30-character version of CX-52
- under construction
CX-52/30 1 was a mechanical pin-and-lug cipher machine,
developed around 1952 by the Swede
Boris Hagelin, manufactured by
AB Cryptoteknik in Stockholm (Sweden)
and sold by Crypto AG in Zug (Switzerland).
It is the 30-character variant of the standard
26-character CX-52, and was intended for alternative languages.
It should be considered the secure version of the
Like the standard CX-52,
this machine has
six removable and pin-configurable cipher wheels,
each with a different coprime number of steps, plus a
or drum, with sideways movable bars with configurable tabs, or
The main difference with the regular CX-52, is that it is made for a
30-character alphabet, such as Russian 2 or Arabic. This affects the
letter selector disc
at the front left, but also the
double print head inside.
The machine shown here, is a Latin variant. In addition to the letters A-Z,
it has four additional markup symbols:
∧, ∨, ≡ and |||.
The extra symbols could be used for a variety of (user-defined) purposes,
such as spaces, line-breaks, shift-up, shift-down, etc. Converting the machine
for, say, Cyrillic or Arabic alphabets, only requires swapping of the letter
disc and the two print heads, and can be done in minutes.
The suffix '/30' was a secret identifier, used internally at
It is not displayed on the
serial number tag, where it is simply
designated CX-52. The secret suffixes are listed in the
Gentleman's Agreement .
The Russian (Cyrillic) alphabet has more than 30 characters, but 30
are generally enough to write comprehensible text. For example:
the Russian M-125 Fialka cipher machine
also uses 30 letters.
The diagram below gives a quick overview of the features of the CX-52/30.
The machine is nearly identical to the standard CX-52, but supports
30 different characters, rather than just 26. For this reason, the
letter selection disc
at the front left, has 30 positions. Although this machine was
initially intended for alternative languages, such as Arabic and Russian,
the machine shown here demonstrates that there were also machines
with 30 character positions
for the Latin alphabet.
The print heads
– hidden under the letter selection disc
at the front left – have the same 30 symbols around their circumference.
At the right are the six removable – and interchangeable –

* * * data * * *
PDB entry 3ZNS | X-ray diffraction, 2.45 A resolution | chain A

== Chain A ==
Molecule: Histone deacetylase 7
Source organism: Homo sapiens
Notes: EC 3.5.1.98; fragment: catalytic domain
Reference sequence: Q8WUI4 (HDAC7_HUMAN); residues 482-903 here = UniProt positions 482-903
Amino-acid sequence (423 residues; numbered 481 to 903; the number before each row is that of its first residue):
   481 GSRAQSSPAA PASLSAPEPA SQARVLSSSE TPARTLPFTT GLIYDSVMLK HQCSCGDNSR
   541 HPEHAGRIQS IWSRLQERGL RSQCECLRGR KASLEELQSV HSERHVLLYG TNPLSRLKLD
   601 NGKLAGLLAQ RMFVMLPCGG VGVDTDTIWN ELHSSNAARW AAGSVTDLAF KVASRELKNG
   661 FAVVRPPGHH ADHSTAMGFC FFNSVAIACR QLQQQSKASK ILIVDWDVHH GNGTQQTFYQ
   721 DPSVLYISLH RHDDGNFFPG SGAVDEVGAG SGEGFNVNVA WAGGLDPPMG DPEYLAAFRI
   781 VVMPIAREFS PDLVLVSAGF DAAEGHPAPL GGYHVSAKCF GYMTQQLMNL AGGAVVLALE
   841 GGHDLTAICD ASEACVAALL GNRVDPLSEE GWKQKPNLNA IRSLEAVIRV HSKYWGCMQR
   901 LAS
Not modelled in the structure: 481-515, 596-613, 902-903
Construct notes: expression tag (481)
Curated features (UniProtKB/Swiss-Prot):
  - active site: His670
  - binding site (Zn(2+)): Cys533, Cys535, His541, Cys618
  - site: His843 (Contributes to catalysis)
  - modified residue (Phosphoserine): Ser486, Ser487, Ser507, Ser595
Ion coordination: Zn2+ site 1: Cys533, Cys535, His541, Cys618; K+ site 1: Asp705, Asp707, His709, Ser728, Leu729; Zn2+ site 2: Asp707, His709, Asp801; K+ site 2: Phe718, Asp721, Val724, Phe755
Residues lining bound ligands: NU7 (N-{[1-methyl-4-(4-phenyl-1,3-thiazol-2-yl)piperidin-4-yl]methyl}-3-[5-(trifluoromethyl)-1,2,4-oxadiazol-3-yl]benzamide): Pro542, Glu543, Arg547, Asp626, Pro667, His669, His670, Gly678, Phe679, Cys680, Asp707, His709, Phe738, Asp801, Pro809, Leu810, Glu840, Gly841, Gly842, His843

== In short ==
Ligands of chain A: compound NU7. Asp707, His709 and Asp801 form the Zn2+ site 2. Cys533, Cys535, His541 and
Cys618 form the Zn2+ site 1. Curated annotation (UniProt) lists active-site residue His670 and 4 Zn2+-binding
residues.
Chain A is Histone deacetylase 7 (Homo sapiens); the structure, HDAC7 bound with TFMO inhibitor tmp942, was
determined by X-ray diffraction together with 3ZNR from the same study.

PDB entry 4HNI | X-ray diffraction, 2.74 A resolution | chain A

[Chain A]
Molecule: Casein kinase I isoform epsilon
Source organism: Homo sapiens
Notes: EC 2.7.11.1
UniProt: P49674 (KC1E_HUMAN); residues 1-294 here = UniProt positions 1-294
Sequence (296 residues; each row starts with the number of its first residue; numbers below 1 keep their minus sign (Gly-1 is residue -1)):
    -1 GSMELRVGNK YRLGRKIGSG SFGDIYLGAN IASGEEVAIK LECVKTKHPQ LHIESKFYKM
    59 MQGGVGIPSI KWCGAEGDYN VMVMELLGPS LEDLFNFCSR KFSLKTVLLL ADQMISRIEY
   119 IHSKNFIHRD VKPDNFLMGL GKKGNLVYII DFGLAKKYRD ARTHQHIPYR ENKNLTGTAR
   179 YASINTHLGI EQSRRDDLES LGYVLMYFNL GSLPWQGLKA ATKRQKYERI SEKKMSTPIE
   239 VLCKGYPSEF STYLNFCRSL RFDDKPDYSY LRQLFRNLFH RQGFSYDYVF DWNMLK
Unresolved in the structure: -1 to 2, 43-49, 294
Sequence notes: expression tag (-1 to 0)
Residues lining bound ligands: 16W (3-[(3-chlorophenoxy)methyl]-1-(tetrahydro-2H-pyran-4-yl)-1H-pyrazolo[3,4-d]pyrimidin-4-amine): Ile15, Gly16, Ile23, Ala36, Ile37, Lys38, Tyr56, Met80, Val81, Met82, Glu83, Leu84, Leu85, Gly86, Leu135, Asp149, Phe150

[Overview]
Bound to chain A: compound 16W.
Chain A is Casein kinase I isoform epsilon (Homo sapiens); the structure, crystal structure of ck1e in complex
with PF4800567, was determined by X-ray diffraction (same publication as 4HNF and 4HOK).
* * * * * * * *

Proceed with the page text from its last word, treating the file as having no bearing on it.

each of which has a different number of steps. The number of steps on the
wheels are relative primes, or coprimes, 1 in order to ensure a maximum
length cipher period. 2
The wheels are identical to those of a regular CX-52.
Some machines came with a total of 12 wheels, 6 of which were installed
in the machine at any given time, subject to the current KEY instructions.
Behind the cipher wheels
is a cage that rotates
when the advance lever at the right side is operated.
The cage has 32 sideways movable bars, each of which can be configured with
removable lugs (tabs). Some of these bars are responsible for the number of
steps the printer, and hence the letter selection disc, makes when operating
the advance lever.
Each machine came with a set of tools and supplies, that were stowed inside
the cover, each held in place by one or more metal clips. The image above shows
the items that were found inside the cover of the machine featured here.
Note that the screwdriver has become brittle over the years.
The machine shown here, has the following features:
- No F/V selector
- Removable letter ring with fixed symbols (symbols can not be swapped)
- 30 characters, rather than 26
- Latin alphabet with 4 additional symbols
The number of steps of a particular wheel does not share
a common factor with any of the other wheels .
The number of characters (steps) before the key stream repeats itself.
The CX-52 was considered a more secure version of the
C-52. It features irregular stepping of the cipher wheels,
and was internally known at Crypto AG as a
Class 2 machine, 3 whereas the C-52 was a Class 1 machine
and featured regular stepping. It was generally assumed that the latter
was easily breakable by the US
National Security Agency (NSA),
using automated solutions.
It is known from surviving documents – in particular the
and Operation RUBICON
– that, at the time of its introduction,
the CX-52 was virtually unbreakable for the
This is why NSA
(and later the CIA as well)
did everthing in their power
to ensure that the machines that were made for certain countries or customers,
were cryptographically weakened from 1955
Such deliberate weakening of a cipher system is also known as a
It is likely that the machine featured here, does not suffer from such a
backdoor, as it appears to come from a very early production run.
According to the serial number tag,